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Teri Cirillo, VP of HR at Treasury Wine Estates, cultivates a potent HR practice that yields positive results.
Clarity, robustness and balance are important for creating an award-winning wine. They also come in handy when leading a human resources department, as Teri Cirillo has learned during her 15 years as an HR leader in the wine industry.
In her current position, which she started in August 2015, she serves as vice president of human resources, Americas, for Treasury Wine Estates in Napa Valley, Calif. She oversees a 16-member HR department that serves 1,200 employees in the U.S. and Canada who support the company’s 10 California wineries and multiple brands. The company has a workforce of more than 3,400 employees worldwide.
The global company, headquartered in Australia, produces several award-winning U.S. wines.
Cirillo’s work has taken her to Verona, Italy, to observe winemaking operations that her team supports and into the vineyards to compete in—and win—a vine-pruning contest.
“I love the wine industry,” she says. “It’s very challenging but also very exciting.” Business challenges—fire, drought, frost and the cyclical nature of agricultural work, as well as attracting and retaining the right talent—come with every harvest.
Another challenge: “Many of our employees are Spanish-speaking only, and many don’t have computers, so we have to communicate in more creative ways,” Cirillo says. Her bilingual HR team makes regular visits to each winery and holds interactive onsite workshops during open enrollment, which is scheduled to take place outside of the fall harvest season. “We manage our HR department in a way that supports the business,” she explains.
Hometown: Meadow Grove, Neb.
Family: Married with three children, ages 16, 18 and 20.
Celebrity moment: After her youngest son, Andrew, was cast in the movie “In the Radiant City,” scheduled to hit theaters this year, Cirillo filmed a flashback scene in which she runs her hands down his face. “My hands might be famous if they make the cut,” she jokes.
Passionate pursuits: Writing. She is a contributing author to Rethinking Human Resources (Red Letter Publishing, 2015).
Name: Treasury Wine Estates
Corporate head office: Melbourne, Victoria, in Australia.
U.S. office: Napa Valley, Calif.
Total wineries: 22—10 in Napa Valley, nine in Australia, two in New Zealand and one in Italy.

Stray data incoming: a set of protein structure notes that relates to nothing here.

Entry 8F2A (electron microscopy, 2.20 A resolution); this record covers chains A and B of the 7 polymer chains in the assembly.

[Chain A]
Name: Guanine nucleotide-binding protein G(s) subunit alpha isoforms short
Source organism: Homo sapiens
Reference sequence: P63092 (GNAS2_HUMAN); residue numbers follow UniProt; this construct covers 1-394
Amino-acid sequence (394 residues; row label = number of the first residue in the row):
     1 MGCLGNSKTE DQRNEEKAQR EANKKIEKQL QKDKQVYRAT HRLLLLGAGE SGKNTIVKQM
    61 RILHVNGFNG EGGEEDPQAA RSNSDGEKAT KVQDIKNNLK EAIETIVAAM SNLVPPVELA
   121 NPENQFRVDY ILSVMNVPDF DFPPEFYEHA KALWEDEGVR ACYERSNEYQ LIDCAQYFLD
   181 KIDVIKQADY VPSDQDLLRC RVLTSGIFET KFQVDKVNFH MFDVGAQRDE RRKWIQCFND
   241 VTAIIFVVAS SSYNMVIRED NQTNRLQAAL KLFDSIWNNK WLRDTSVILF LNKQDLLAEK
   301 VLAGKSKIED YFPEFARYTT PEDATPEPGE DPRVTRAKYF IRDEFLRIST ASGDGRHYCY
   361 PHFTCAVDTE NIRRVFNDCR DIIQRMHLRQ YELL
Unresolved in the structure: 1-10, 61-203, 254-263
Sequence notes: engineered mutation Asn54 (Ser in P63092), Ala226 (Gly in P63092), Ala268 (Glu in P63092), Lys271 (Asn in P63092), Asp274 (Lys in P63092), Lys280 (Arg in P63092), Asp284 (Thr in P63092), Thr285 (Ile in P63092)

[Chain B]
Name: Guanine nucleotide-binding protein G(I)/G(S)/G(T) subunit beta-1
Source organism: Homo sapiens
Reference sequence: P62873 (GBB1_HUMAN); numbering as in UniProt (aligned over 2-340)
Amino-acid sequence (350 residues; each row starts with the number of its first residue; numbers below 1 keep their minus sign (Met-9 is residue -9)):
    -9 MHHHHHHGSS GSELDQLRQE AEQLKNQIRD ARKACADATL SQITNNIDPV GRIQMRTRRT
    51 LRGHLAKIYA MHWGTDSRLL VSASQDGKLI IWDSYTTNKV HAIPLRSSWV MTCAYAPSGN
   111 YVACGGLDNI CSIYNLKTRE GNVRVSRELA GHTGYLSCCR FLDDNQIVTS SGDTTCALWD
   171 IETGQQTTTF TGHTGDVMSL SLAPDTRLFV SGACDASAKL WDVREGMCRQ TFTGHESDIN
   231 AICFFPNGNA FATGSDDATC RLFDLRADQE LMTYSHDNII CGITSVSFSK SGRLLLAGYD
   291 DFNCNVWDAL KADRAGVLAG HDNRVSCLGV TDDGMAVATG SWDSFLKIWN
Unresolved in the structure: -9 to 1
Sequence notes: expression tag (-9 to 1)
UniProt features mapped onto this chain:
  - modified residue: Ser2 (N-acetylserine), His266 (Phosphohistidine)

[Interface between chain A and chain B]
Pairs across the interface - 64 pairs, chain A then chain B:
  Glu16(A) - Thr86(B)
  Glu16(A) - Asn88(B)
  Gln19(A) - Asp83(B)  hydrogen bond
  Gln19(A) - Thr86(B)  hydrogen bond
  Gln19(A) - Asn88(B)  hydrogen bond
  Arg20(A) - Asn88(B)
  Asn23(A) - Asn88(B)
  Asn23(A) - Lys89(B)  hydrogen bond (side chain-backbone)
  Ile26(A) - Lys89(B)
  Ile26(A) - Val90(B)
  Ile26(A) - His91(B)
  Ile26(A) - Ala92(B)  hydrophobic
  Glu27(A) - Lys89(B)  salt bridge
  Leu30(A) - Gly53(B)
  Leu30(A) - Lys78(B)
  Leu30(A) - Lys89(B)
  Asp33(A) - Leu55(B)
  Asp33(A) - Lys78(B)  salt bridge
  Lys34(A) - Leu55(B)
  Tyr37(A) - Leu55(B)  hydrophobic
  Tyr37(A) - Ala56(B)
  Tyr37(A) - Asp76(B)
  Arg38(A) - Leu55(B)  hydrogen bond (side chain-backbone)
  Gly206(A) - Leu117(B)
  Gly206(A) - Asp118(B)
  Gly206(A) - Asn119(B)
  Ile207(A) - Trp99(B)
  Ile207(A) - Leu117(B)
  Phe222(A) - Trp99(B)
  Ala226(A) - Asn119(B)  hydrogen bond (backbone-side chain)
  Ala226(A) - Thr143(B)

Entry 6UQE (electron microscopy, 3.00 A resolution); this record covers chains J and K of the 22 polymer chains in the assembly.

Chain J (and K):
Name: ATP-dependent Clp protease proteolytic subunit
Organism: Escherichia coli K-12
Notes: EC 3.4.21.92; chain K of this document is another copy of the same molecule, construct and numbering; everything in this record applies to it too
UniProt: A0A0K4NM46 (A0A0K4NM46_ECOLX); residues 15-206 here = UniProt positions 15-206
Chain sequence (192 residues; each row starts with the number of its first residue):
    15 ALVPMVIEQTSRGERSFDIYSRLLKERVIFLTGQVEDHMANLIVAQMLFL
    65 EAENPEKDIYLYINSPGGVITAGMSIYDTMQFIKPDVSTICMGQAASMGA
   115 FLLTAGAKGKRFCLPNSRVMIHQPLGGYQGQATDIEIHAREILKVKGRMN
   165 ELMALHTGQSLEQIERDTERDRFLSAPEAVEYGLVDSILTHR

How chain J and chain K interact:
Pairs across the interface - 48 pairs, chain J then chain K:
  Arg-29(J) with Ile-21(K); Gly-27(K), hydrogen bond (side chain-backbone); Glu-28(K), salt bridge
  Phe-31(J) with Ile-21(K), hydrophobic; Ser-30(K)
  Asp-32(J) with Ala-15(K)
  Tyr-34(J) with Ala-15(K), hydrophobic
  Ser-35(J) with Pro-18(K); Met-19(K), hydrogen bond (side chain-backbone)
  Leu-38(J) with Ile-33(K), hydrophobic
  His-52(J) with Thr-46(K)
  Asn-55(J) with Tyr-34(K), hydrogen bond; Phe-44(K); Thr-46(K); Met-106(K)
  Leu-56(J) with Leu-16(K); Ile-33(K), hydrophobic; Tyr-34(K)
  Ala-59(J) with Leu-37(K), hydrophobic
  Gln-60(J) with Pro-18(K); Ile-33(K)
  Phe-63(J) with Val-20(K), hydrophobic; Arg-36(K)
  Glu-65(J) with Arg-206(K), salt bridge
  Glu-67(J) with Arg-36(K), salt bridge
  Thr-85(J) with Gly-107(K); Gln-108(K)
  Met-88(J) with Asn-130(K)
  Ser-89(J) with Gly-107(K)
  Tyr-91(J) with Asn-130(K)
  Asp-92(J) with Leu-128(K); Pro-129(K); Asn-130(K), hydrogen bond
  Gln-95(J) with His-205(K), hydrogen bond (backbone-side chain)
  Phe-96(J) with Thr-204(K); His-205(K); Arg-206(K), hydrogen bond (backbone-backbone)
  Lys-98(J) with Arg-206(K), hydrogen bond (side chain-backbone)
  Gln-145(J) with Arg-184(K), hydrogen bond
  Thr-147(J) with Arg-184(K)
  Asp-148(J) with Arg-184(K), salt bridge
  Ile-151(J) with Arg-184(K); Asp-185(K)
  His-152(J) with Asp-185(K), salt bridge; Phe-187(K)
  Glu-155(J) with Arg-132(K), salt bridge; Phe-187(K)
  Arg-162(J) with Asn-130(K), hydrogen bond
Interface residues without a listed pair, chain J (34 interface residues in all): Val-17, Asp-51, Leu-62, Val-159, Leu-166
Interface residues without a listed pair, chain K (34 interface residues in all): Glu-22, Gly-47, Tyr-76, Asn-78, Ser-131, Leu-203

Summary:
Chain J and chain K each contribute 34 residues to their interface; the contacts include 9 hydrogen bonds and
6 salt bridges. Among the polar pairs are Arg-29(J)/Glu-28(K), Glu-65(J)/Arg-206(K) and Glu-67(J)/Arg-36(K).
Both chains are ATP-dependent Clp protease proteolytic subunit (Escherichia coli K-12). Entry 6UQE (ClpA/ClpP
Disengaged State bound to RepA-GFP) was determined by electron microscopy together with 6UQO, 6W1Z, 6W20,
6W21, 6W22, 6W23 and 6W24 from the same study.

California property: 47 vineyards planted on 12,000 acres.
Total number of employees worldwide: 3,400.
Wine brands: More than 100 sold in over 70 countries. Its award-winning wines include Beringer, Castello di Gabbiano, Chateau St. Jean, Etude, Lindeman’s, Matua, Penfolds, Pepperjack, Stags’ Leap, Wolf Blass, Wynns Coonawarra Estate and 19 Crimes.
Cases of wine sold annually: 30 million.
Cirillo’s contribution to the company’s bottom line is informed by her vast experience as an HR leader in the wine and spirits industry and draws on her background with start-up, high-performance, turnaround organizations.
During her career, she’s also been fortunate to experience firsthand many of the fun aspects of winemaking. As director of human resources for the Latin America region at wine and spirit maker Brown-Forman—known for such brands as Jack Daniel’s whiskey, Herradura tequila, and Korbel and Sonoma-Cutrer wines—she toured Mexico’s agave fields and participated in a tasting led by a master tequila maker.
She believes strongly in educating employees about the products they make. Many of Treasury’s wineries hold “Thirsty Thursday” events to encourage workers to sample and learn more about its wines.
“It’s an opportunity to feature some of our key brands and introduce our new marketing campaigns with our employees so they can be better brand ambassadors,” says Cirillo, who once incorporated a wine tasting into a post-conference workshop that she led. Nine years later, she ran into attendees who still remembered her presentation.
A popular benefit that Treasury employees receive is a discount at the company wine store and other Napa Valley wineries.
Because promoting employee safety and social responsibility are also top concerns, Cirillo says, Treasury educates its employees about responsible alcohol consumption and promotes the use of designated driver options that are paid for by the company.